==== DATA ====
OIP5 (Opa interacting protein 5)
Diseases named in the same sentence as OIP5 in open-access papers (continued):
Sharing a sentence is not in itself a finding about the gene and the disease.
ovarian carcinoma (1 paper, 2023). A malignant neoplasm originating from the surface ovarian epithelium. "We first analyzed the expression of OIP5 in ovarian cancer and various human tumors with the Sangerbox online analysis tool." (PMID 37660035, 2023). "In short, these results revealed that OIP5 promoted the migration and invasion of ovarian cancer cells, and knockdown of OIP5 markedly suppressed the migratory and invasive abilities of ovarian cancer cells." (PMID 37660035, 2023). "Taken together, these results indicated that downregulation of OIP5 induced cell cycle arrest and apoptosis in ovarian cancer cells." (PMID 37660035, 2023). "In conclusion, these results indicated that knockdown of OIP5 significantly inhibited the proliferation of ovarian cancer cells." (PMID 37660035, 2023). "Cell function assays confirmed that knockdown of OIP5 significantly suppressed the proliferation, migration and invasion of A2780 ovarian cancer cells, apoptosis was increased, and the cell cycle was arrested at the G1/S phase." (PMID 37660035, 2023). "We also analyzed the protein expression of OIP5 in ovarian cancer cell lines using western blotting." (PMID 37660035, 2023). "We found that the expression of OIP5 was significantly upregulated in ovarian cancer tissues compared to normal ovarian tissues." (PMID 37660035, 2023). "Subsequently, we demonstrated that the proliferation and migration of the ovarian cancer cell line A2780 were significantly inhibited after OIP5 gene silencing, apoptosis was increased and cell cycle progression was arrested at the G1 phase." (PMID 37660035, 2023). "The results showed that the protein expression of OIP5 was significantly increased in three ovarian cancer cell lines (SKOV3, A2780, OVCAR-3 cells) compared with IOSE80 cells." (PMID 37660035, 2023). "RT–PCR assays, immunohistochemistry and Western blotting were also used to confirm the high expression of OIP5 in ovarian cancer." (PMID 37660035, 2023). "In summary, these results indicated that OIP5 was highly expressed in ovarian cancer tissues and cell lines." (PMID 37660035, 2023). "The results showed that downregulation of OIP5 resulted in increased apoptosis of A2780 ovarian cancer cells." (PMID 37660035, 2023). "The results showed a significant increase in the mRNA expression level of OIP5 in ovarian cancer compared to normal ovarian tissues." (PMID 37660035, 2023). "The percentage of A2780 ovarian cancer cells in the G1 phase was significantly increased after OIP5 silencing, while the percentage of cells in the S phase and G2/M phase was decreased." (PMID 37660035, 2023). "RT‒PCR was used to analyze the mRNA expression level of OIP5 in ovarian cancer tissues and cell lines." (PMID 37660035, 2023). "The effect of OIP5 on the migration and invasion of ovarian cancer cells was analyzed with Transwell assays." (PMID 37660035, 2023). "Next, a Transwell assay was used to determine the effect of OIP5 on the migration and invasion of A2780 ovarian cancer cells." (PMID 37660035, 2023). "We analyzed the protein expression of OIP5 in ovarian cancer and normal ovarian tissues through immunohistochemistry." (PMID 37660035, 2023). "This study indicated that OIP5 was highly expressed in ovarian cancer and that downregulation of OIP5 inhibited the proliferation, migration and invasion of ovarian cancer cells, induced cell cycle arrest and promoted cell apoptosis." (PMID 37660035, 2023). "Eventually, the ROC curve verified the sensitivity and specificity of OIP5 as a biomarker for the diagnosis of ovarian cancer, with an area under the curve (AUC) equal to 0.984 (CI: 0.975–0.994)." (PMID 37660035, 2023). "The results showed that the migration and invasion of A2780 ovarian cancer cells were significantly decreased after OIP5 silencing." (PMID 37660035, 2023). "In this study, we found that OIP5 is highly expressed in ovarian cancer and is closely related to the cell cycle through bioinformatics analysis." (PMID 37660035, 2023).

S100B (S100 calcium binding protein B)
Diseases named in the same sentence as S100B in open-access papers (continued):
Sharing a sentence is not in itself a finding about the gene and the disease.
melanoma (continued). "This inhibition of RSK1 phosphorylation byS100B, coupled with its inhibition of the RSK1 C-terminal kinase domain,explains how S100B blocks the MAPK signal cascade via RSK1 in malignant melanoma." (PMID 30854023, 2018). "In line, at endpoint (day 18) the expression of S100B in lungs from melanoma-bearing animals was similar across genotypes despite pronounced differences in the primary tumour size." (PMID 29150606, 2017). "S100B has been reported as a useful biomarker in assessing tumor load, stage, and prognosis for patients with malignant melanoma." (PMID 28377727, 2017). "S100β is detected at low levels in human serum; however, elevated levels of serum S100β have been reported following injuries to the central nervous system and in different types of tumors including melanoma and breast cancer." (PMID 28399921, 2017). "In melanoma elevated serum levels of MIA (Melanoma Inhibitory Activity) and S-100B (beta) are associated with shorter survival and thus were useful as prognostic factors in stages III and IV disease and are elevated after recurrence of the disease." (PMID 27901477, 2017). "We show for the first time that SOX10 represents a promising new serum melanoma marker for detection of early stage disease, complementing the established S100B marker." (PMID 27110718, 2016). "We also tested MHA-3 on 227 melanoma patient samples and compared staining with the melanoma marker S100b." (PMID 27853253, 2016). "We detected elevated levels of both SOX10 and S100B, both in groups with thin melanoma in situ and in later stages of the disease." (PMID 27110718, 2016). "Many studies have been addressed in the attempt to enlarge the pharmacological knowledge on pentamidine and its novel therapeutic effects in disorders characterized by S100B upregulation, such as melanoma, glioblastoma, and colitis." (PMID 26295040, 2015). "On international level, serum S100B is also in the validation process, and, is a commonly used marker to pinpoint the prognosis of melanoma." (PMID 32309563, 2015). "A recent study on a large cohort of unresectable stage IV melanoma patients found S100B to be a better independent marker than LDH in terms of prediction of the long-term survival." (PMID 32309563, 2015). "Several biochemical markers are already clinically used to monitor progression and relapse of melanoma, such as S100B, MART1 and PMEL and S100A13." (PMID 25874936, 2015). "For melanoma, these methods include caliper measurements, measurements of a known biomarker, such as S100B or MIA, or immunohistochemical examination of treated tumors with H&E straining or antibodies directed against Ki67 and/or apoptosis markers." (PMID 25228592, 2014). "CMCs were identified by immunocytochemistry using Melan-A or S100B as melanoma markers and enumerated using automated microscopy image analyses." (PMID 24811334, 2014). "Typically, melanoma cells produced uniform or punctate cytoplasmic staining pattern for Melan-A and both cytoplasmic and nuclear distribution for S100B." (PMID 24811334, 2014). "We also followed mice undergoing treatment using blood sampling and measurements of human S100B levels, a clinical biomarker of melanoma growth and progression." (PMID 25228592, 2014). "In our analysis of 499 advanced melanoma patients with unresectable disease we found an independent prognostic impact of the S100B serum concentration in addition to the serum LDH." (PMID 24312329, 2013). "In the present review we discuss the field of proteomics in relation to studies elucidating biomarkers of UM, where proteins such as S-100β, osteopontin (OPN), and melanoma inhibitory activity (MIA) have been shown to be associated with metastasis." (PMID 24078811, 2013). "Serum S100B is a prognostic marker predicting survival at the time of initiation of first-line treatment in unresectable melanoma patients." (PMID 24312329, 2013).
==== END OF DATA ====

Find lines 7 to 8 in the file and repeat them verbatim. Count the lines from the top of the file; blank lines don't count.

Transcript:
Sharing a sentence is not in itself a finding about the gene and the disease.
melanoma (continued). "This inhibition of RSK1 phosphorylation byS100B, coupled with its inhibition of the RSK1 C-terminal kinase domain,explains how S100B blocks the MAPK signal cascade via RSK1 in malignant melanoma." (PMID 30854023, 2018). "In line, at endpoint (day 18) the expression of S100B in lungs from melanoma-bearing animals was similar across genotypes despite pronounced differences in the primary tumour size." (PMID 29150606, 2017). "S100B has been reported as a useful biomarker in assessing tumor load, stage, and prognosis for patients with malignant melanoma." (PMID 28377727, 2017). "S100β is detected at low levels in human serum; however, elevated levels of serum S100β have been reported following injuries to the central nervous system and in different types of tumors including melanoma and breast cancer." (PMID 28399921, 2017). "In melanoma elevated serum levels of MIA (Melanoma Inhibitory Activity) and S-100B (beta) are associated with shorter survival and thus were useful as prognostic factors in stages III and IV disease and are elevated after recurrence of the disease." (PMID 27901477, 2017). "We show for the first time that SOX10 represents a promising new serum melanoma marker for detection of early stage disease, complementing the established S100B marker." (PMID 27110718, 2016). "We also tested MHA-3 on 227 melanoma patient samples and compared staining with the melanoma marker S100b." (PMID 27853253, 2016). "We detected elevated levels of both SOX10 and S100B, both in groups with thin melanoma in situ and in later stages of the disease." (PMID 27110718, 2016). "Many studies have been addressed in the attempt to enlarge the pharmacological knowledge on pentamidine and its novel therapeutic effects in disorders characterized by S100B upregulation, such as melanoma, glioblastoma, and colitis." (PMID 26295040, 2015). "On international level, serum S100B is also in the validation process, and, is a commonly used marker to pinpoint the prognosis of melanoma." (PMID 32309563, 2015). "A recent study on a large cohort of unresectable stage IV melanoma patients found S100B to be a better independent marker than LDH in terms of prediction of the long-term survival." (PMID 32309563, 2015). "Several biochemical markers are already clinically used to monitor progression and relapse of melanoma, such as S100B, MART1 and PMEL and S100A13." (PMID 25874936, 2015). "For melanoma, these methods include caliper measurements, measurements of a known biomarker, such as S100B or MIA, or immunohistochemical examination of treated tumors with H&E straining or antibodies directed against Ki67 and/or apoptosis markers." (PMID 25228592, 2014). "CMCs were identified by immunocytochemistry using Melan-A or S100B as melanoma markers and enumerated using automated microscopy image analyses." (PMID 24811334, 2014). "Typically, melanoma cells produced uniform or punctate cytoplasmic staining pattern for Melan-A and both cytoplasmic and nuclear distribution for S100B." (PMID 24811334, 2014). "We also followed mice undergoing treatment using blood sampling and measurements of human S100B levels, a clinical biomarker of melanoma growth and progression." (PMID 25228592, 2014). "In our analysis of 499 advanced melanoma patients with unresectable disease we found an independent prognostic impact of the S100B serum concentration in addition to the serum LDH." (PMID 24312329, 2013). "In the present review we discuss the field of proteomics in relation to studies elucidating biomarkers of UM, where proteins such as S-100β, osteopontin (OPN), and melanoma inhibitory activity (MIA) have been shown to be associated with metastasis." (PMID 24078811, 2013). "Serum S100B is a prognostic marker predicting survival at the time of initiation of first-line treatment in unresectable melanoma patients." (PMID 24312329, 2013).